The DragonOK APT Group with Ties to China Keeps Revising Their Strategies and Tools

FireEye researchers first identified activities of cyber espionage in September 2014 and linked them to DragonOK, which was discovered to be sponsored by the Chinese government.

Two hacking campaigns were discovered at the time, and each was being run by two different groups that seemed to be working in different areas of China but doing so concurrently.

Moafee was the name of the first group and their targets were government and military entities that had some form of involvement in the dispute surrounding the South China sea. In a blog post, FireEye experts explained that the group attacked various entities and seemed to be working from the Guangdong Province. They attacked mainly organizations operating in the US defense industry.

DragonOK was the name of the second team and their operations revolved around corporate espionage targeting Taiwanese and Japanese companies in the manufacturing and high-tech industries.

It appears that the DragonOK group has once again become active. Recently, they attacked a number of organizations from Japan operating in different industries, including higher education, energy, technology, semiconductor, and manufacturing.

The principal target of this advanced persistent threat group seems to be Japan but there is evidence that these hackers also attacked entities and individuals in Tibet, Russia, and Taiwan.

Palo Alto Networks specialists explained that Sysget is one of the malware tools the group used to attack Taiwanese organizations.

This malicious code was sent through RTF documents but also directly through phishing emails. It triggered the flaw known by the tracking number CVE-2015-1641 that then took advantage of a distinctive shellcode. Experts discovered 3 new different and improved variants of Sysget that were harder to find and analyze by security software.

Palo Alto also stated they found that the hackers from DragonOK had also resorted to using IsSpace and TidePool malware tools as well.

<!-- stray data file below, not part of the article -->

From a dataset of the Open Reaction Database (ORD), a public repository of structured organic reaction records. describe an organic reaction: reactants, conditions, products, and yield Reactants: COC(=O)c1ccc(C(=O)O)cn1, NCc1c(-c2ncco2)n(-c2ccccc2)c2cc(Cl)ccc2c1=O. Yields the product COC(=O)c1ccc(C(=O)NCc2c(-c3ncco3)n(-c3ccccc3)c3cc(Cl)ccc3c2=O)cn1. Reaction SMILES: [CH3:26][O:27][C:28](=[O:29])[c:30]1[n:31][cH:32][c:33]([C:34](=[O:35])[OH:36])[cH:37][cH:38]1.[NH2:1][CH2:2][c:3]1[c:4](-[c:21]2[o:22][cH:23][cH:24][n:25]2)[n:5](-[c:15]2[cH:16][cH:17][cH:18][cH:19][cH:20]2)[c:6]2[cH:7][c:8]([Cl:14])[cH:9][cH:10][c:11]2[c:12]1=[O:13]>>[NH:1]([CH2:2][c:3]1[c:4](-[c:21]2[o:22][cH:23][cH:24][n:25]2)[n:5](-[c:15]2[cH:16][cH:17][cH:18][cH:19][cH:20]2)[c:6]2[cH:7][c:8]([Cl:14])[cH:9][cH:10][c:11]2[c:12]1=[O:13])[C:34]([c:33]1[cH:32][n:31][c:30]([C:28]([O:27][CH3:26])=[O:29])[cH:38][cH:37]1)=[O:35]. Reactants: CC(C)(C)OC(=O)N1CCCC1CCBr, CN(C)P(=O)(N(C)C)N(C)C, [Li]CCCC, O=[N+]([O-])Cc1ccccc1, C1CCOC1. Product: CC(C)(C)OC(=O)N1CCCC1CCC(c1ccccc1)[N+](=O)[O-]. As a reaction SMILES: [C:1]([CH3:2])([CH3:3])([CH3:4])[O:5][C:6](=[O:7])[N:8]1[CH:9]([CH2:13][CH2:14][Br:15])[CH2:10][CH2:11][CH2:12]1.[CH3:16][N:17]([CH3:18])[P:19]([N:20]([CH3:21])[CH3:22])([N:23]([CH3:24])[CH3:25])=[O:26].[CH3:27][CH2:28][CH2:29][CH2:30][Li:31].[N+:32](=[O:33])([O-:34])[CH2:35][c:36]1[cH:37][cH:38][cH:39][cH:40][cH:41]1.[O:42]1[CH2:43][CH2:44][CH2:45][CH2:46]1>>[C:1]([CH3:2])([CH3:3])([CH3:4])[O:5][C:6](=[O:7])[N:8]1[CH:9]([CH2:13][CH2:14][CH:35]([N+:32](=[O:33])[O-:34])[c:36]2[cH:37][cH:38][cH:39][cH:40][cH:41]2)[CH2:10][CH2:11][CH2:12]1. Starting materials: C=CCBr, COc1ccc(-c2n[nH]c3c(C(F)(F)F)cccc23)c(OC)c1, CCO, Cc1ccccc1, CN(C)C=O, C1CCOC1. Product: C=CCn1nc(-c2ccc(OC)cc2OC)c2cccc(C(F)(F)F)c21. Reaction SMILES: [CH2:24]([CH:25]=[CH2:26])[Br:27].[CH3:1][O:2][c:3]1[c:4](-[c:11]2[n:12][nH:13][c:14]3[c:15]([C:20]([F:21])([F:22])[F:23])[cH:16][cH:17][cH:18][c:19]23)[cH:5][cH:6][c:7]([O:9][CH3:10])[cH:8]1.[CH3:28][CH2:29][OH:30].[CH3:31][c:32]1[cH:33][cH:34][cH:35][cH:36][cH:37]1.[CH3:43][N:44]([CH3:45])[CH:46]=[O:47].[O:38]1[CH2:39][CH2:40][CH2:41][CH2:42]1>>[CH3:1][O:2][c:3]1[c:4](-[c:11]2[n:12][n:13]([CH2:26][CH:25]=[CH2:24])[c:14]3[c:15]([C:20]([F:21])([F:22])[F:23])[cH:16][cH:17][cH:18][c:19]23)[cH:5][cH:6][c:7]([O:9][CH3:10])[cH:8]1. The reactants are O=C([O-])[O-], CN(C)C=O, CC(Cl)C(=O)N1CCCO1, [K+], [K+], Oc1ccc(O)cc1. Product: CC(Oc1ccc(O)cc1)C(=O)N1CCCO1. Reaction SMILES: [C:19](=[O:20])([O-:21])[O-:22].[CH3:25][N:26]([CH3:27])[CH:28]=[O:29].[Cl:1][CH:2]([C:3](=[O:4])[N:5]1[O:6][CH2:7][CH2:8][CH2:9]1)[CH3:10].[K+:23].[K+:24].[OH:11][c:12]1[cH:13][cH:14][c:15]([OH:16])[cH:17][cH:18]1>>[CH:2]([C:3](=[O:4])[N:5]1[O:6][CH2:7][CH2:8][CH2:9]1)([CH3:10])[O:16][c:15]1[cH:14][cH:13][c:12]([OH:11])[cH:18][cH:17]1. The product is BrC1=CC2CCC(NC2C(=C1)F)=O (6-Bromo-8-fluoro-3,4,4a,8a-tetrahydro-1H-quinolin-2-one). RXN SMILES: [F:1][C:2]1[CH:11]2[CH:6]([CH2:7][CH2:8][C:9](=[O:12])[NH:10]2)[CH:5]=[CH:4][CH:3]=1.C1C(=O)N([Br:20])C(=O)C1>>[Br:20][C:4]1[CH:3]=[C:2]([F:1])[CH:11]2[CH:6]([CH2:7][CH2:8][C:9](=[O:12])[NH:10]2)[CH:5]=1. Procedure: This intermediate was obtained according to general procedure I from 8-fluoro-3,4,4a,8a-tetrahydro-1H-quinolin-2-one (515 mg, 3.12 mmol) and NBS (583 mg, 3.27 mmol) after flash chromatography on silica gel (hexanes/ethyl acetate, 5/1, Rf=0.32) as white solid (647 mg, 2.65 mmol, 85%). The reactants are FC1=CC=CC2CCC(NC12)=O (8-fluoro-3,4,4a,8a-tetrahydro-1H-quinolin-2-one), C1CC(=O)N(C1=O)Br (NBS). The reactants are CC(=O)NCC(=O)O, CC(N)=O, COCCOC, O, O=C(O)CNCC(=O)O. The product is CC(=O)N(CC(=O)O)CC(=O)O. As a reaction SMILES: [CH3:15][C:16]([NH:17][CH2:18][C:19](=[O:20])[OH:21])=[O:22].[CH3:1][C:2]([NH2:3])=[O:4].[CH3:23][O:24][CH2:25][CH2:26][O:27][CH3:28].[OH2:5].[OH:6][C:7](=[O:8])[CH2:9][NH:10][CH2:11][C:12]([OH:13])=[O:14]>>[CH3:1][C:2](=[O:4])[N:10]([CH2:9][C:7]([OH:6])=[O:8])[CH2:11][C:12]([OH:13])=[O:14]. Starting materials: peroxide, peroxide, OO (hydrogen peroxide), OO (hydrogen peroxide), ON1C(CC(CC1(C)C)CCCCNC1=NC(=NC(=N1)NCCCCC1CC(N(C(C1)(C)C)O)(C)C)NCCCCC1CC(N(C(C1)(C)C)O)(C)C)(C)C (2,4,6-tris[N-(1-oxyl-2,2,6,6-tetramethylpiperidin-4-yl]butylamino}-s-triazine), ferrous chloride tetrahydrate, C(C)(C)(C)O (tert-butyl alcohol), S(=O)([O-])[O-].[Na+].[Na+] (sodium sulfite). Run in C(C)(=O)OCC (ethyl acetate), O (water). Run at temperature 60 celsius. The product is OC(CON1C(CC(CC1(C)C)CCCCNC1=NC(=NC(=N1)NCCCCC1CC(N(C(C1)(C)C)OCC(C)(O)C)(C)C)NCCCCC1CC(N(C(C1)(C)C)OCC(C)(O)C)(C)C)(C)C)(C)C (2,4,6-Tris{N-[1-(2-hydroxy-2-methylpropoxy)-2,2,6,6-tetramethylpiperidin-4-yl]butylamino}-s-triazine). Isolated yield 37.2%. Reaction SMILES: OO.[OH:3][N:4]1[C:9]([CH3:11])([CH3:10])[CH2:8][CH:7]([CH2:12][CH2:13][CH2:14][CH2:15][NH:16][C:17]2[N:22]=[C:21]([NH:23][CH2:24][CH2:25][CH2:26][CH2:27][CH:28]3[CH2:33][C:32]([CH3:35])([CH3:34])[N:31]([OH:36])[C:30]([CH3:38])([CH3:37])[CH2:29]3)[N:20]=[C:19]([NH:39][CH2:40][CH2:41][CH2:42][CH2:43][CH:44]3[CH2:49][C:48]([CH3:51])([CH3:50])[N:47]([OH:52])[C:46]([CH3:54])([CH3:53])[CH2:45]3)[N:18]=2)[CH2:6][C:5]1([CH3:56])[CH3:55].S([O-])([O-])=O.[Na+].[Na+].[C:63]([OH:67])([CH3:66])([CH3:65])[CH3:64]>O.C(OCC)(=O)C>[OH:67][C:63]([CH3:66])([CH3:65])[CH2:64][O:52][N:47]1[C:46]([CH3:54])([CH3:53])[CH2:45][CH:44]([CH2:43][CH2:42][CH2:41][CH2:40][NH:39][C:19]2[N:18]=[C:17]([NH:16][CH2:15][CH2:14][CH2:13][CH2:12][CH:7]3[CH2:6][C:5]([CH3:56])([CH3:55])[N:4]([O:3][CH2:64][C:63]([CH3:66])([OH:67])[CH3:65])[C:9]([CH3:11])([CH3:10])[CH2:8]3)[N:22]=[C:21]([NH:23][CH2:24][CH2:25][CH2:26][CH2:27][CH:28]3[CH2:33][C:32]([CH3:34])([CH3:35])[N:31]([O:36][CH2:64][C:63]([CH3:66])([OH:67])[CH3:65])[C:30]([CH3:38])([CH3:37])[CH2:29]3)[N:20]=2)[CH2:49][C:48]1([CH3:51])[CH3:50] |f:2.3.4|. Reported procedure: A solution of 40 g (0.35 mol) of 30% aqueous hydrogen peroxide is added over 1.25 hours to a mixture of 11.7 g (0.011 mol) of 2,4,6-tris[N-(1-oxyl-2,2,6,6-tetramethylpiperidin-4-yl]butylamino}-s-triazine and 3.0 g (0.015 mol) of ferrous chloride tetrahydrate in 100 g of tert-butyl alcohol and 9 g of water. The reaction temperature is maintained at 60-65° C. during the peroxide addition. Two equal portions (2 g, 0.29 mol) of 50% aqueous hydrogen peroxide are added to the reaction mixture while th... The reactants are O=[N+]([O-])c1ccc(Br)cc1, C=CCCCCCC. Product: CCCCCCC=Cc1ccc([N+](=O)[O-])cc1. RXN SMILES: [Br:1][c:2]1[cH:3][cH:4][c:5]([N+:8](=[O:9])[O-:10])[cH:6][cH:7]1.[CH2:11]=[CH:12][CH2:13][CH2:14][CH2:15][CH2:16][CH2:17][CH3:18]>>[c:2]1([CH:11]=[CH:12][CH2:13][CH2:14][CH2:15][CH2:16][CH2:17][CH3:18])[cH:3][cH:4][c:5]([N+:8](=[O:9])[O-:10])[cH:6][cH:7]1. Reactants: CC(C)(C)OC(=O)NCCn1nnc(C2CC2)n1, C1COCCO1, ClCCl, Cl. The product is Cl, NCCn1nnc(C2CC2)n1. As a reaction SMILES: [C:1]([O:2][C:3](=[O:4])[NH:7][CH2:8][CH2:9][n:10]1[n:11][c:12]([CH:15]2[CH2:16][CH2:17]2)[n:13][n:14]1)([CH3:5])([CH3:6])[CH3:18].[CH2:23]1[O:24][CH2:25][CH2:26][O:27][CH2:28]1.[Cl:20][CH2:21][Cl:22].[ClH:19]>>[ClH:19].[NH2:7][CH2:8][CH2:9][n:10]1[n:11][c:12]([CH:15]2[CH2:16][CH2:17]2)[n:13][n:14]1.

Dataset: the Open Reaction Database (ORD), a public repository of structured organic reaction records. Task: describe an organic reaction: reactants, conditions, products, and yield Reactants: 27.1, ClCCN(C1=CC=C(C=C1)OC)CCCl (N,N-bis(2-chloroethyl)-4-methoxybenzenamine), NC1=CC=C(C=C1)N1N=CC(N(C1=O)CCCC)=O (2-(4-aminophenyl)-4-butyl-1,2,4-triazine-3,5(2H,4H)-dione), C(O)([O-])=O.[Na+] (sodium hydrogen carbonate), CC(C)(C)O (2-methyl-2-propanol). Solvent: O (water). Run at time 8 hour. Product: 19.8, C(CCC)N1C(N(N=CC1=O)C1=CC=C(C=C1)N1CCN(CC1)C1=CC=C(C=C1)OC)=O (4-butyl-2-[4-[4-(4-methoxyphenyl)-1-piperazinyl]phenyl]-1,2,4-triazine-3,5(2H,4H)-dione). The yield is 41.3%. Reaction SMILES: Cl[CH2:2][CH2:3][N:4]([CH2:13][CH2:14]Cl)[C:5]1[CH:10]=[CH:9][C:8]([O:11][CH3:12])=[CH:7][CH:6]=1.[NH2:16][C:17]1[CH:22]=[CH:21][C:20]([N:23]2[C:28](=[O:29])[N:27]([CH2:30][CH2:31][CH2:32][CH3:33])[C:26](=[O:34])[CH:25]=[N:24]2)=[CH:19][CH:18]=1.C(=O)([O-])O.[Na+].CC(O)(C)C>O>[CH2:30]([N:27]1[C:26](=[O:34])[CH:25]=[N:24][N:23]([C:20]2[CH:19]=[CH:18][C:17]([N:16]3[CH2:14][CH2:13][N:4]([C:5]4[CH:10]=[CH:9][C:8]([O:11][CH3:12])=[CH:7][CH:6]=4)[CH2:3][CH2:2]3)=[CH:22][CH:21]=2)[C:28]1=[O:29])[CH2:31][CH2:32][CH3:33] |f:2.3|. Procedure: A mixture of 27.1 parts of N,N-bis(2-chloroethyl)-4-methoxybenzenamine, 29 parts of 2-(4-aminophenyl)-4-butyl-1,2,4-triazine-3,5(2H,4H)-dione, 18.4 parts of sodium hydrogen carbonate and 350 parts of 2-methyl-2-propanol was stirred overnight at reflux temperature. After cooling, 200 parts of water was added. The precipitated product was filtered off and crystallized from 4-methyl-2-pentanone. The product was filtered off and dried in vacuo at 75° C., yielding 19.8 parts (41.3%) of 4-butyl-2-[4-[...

The NFlog backdoor, which Moafee and DragonOK have both used in the past, seems to have evolved in IsSpace. TidePool was discovered in early 2016 when it was found as part of a series of attacks linked to Operation Ke3chang, another advanced persistent threat group hailing from China.

FireEye researchers discovered a group of hackers connected to China in 2013 that spied on ministries of foreign affairs across Europe. At the time, the operation was named “Operation Ke3chang.” In early 2016, the same group was discovered to be behind a series of attacks on employees working at Indian embassies all over the planet.

The TidePool malicious code was the tool DragonOK used in their attacks on Tibetan and Russian entities.

Palo Alto Networks experts published their analysis which also showed ties between the command and control domains of the different malicious codes DragonOK used, such as IsSpace, TidePool and Sysget, and various other Compromise Indicators.

Palo Alto Networks stated that the DragonOK group seems to be conducting a fair amount of activity and they have continued to revise their strategies and toolset. The tools they are using are being continuously modernized and are evolving in such a way that detecting and analyzing them is becoming increasingly difficult. Furthermore, they also explained that other malicious codes were being used, like TidePool. It seems that Japan is still the group’s main target, but it appears they are also looking to attack other areas, like Russia, Taiwan, and Tibet.

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Written by Stef Morgan
Stef Morgan has been a business and financial writer for the last 7 years. Before becoming a writer, she worked for more than a decade in the corporate world, giving her an insider’s perspective and understanding of business and finances. Stef also holds degrees in business management and marketing.